Leader of GDP calls on na­tions to mon­i­tor poll

The Phnom Penh Post - - NATIONAL - Kong Meta

EAR­LIER this week, the newly elected pres­i­dent of the Grass­roots Democ­racy Party (GDP), Yang Saing Koma, ap­pealed to sev­eral coun­tries to take part in mon­i­tor­ing the up­com­ing elec­tions.

Saing Koma, a well-known agri­cul­ture expert, said he trav­elled on Sunday to Bangkok to meet with am­bas­sadors from Canada, New Zealand, Italy, Spain, Bel­gium, Fin­land and Nor­way.

He said he has also met with United Na­tions of­fi­cials and am­bas­sadors from Ja­pan, France, Sin­ga­pore, Swe­den and the Eu­ro­pean Union (EU) in Ph­nom Penh.

“In to­tal we have met with 12 em­bassies. They in­vited us, we did not make any re­quests to meet them.

“They wanted to know about the GDP and why we have de­cided to par­tic­i­pate in the elec­tion and we ex­plained our party’s vi­sion. They also wanted to know if we had any re­quests for their govern­ments,” Saing Koma said.

Dur­ing the meet­ings, Saing Koma said he had en­quired about whether the in­ter­na­tional com­mu­nity would recog­nise the elec­tion re­sults and if they would send mon­i­tors.

“We asked for their opin­ion and po­si­tion on the elec­tion, and whether they will recog­nise it. We also asked about send­ing elec­tion ob­servers.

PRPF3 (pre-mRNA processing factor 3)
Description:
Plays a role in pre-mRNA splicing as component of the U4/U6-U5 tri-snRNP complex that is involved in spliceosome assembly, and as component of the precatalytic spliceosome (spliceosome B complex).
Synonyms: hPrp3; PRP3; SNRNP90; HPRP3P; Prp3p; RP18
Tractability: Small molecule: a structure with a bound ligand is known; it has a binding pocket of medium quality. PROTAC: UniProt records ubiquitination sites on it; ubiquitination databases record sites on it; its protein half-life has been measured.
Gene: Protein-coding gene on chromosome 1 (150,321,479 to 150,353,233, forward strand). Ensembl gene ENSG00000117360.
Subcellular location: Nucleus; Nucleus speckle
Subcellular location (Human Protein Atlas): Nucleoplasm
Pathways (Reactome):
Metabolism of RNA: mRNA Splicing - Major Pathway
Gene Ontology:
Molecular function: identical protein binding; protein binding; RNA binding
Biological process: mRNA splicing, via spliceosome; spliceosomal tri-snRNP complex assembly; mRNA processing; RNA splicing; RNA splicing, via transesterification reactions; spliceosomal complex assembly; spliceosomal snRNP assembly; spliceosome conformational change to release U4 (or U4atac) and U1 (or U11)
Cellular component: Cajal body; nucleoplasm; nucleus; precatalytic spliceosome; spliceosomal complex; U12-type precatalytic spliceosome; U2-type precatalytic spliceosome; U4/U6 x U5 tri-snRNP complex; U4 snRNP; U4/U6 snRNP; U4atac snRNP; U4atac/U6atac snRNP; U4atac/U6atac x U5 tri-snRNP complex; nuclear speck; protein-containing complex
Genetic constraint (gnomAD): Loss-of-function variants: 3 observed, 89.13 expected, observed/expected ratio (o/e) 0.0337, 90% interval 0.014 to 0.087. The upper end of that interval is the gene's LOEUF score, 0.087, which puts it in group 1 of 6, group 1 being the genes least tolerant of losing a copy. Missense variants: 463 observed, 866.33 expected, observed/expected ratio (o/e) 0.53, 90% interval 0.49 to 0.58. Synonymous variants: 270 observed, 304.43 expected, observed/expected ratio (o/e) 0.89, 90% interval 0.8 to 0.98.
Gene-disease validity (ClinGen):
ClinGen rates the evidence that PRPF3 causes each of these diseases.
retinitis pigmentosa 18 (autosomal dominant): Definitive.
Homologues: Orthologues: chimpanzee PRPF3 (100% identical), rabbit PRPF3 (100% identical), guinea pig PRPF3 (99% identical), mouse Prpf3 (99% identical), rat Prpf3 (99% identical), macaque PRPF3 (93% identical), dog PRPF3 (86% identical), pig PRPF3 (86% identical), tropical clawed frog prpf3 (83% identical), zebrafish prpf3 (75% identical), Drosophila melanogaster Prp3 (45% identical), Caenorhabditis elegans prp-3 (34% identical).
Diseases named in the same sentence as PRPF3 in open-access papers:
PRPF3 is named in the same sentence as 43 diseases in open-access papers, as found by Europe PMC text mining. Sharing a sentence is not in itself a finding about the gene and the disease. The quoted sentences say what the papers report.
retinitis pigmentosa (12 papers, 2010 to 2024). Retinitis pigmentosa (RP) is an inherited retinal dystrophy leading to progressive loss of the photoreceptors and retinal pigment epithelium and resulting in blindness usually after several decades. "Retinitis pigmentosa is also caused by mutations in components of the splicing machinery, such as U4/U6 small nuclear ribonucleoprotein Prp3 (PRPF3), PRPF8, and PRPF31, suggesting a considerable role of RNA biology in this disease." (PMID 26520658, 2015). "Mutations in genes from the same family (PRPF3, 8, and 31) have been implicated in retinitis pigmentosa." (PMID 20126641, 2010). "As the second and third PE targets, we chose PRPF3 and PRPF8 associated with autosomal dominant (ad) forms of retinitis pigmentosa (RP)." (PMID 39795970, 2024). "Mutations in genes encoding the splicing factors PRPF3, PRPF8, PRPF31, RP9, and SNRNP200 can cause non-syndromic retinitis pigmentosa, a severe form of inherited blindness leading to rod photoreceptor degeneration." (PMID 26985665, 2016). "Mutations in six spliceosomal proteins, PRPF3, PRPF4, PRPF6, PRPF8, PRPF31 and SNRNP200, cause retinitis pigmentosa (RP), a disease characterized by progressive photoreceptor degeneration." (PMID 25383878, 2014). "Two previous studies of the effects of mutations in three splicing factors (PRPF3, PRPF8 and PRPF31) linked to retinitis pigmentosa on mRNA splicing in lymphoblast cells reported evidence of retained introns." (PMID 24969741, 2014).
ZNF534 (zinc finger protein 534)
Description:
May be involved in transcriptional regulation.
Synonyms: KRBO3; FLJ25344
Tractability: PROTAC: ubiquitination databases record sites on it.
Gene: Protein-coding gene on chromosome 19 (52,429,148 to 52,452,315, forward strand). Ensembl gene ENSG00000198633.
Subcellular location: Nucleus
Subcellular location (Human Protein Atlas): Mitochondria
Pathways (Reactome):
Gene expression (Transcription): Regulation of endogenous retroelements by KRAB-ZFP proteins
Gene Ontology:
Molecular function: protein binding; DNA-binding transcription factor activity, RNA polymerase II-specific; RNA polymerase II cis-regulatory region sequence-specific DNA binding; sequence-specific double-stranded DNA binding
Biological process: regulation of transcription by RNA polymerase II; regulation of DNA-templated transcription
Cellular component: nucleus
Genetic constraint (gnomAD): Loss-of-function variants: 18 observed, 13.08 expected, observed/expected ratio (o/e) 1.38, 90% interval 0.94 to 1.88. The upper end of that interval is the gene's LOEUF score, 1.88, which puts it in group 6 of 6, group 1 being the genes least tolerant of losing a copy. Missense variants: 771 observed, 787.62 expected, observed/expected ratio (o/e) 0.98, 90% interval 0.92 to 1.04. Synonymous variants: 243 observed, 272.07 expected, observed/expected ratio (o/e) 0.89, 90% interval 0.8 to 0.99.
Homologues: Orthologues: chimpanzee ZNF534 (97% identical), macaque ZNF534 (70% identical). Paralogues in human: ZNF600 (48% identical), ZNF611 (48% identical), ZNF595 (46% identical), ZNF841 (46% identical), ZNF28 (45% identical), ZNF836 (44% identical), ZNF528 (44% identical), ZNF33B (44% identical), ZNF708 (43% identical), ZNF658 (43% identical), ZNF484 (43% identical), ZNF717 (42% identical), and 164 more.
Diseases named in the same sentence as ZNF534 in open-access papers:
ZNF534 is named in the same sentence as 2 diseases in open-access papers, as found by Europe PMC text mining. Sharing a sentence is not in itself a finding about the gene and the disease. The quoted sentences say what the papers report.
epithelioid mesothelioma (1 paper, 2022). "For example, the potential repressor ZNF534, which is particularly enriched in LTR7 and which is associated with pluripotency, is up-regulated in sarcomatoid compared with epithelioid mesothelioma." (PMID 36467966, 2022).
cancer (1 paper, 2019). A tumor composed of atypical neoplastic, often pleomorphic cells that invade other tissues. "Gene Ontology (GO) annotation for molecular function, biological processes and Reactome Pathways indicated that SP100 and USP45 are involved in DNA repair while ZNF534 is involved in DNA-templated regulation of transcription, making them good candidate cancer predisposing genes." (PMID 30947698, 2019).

“We said we want them to ob­serve the elec­tion, ei­ther di­rectly or in­di­rectly. Di­rectly, they could send elec­tion ob­servers and in­di­rectly they can sup­port civil so­ci­eties in their elec­tion mon­i­tor­ing ef­forts,” he said.

He said a le­git­i­mate elec­tion should have more in­de­pen­dent en­ti­ties in­volved in bal­lot count­ing and the gen­eral elec­tion process.

Saing Koma said the am­bas­sadors and em­bassy of­fi­cials did not con­firm that they would recog­nise the elec­tion re­sults.

“They said they re­spect and ap­pre­ci­ate the will and de­ci­sion of Cam­bo­di­ans to vote . . . They re­spect the will of the peo­ple, but they would not say if they would recog­nise the elec­tion re­sults,” he said.

Mu Sochua, a for­mer Cam­bo­dia Na­tional Res­cue Party (CNRP) law­maker, said the in­ter­na­tional com­mu­nity had al­ready made it very clear that “if there is no real op­po­si­tion, the elec­tion will not be viewed as free and fair”.

She was re­fer­ring to the cour­tordered dis­so­lu­tion of the CNRP for al­legedly at­tempt­ing to over­throw the gov­ern­ment through a so-called colour rev­o­lu­tion aided by the US.

“The EU and the US have al­ready pulled out their fund­ing and sup­port for the Na­tional Elec­tion Com­mis­sion,” Sochua said.

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